It is a truth that can never be put into words because no words can contain it. It is a truth that can never be caught in any doctrine or creed including our own because it will never stay still long enough but is always moving and shifting like air. It is a truth that is always beckoning us in different ways and coming at us from different directions. And I think that is precisely why whenever Jesus tries to put that ultimate and inexpressible truth into words (instead of into silence as he did with Pilate), the form of words he uses is a form that itself moves and shifts and beckons us in different ways and comes at us from different directions. That is to say he tells stories.

Frederick Buechner 
from The Clown in the Belfry & Secrets in the Dark

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10 EMPOWERING TIPS FOR ADDICTIVE PERSONALITIES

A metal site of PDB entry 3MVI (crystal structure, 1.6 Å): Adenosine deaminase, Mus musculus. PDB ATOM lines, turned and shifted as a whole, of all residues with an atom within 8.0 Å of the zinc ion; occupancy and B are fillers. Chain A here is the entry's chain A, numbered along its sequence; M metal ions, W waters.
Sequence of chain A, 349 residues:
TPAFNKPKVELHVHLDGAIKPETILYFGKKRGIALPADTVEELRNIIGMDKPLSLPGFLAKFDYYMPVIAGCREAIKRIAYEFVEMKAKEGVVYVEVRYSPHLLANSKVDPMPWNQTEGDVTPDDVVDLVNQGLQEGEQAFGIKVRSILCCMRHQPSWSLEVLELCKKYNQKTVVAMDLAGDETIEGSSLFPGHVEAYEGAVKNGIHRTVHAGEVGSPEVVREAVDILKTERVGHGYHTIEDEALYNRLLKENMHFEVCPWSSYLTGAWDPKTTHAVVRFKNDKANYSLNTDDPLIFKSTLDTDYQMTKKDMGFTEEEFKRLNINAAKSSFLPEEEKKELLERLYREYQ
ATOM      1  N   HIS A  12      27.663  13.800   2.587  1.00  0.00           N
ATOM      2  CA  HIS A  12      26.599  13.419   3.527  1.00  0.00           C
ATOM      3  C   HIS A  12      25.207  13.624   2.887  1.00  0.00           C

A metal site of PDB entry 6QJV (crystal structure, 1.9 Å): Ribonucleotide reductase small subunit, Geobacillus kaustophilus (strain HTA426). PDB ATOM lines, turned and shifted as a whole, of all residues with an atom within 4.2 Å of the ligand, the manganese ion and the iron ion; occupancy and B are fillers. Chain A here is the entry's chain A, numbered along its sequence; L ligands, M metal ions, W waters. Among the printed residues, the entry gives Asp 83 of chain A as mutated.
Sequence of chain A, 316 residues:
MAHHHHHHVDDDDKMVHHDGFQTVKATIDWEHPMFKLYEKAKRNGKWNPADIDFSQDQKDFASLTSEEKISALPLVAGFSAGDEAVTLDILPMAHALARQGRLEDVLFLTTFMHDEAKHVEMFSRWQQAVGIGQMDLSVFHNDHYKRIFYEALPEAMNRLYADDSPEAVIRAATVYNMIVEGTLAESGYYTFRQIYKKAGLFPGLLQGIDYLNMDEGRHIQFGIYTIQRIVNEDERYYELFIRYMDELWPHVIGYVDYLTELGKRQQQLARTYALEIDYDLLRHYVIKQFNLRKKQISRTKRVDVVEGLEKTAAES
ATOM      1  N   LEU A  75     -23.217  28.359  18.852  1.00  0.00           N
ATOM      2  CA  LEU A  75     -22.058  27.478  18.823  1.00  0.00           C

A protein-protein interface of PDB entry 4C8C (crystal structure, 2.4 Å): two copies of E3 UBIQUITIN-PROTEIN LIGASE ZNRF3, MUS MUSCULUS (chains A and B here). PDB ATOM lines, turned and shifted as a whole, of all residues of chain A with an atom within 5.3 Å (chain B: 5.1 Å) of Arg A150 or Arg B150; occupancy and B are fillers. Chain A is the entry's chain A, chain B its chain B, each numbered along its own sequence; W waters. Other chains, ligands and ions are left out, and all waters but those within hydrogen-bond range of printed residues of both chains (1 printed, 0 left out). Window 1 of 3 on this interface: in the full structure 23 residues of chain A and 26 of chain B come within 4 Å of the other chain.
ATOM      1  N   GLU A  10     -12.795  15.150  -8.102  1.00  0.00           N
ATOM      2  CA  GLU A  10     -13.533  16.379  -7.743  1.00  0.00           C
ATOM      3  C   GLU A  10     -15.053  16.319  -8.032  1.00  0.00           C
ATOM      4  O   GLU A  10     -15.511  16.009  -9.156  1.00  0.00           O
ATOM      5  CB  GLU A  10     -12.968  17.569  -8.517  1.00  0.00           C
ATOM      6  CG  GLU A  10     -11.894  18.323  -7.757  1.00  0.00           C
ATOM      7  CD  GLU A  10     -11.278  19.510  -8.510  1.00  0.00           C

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Some weeks ago, I posted a piece called Hope for Addictive Personalities here. 

Following are some tips to help you get started if you struggle with any type of addiction—from serious ones to ones that are not necessarily life threatening. Whether it’s an eating disorder, a drug addiction, a relationship addiction, a worry addiction, an internet addiction, a shopping addiction, or a nagging addiction, these apply…

1. Admission. Acknowledge and admit that you can’t go on like you have. The first step of surrendering and putting your hands up to say, “I can’t do it on my own” can bring a flood of relief. Especially combined with turning to a power greater than yourself, whether that is the God you believe in, or a supportive community, or both. (I realize not everyone believes in God. A loving, supportive community is God with skin on though.) It’s not about trying harder. It’s about laying down arms and admitting you’re powerless over this thing. It’s humbling to admit we don’t have something under control, but it’s a lot less exhausting than trying repeatedly to overcome something that we’re obviously not overcoming.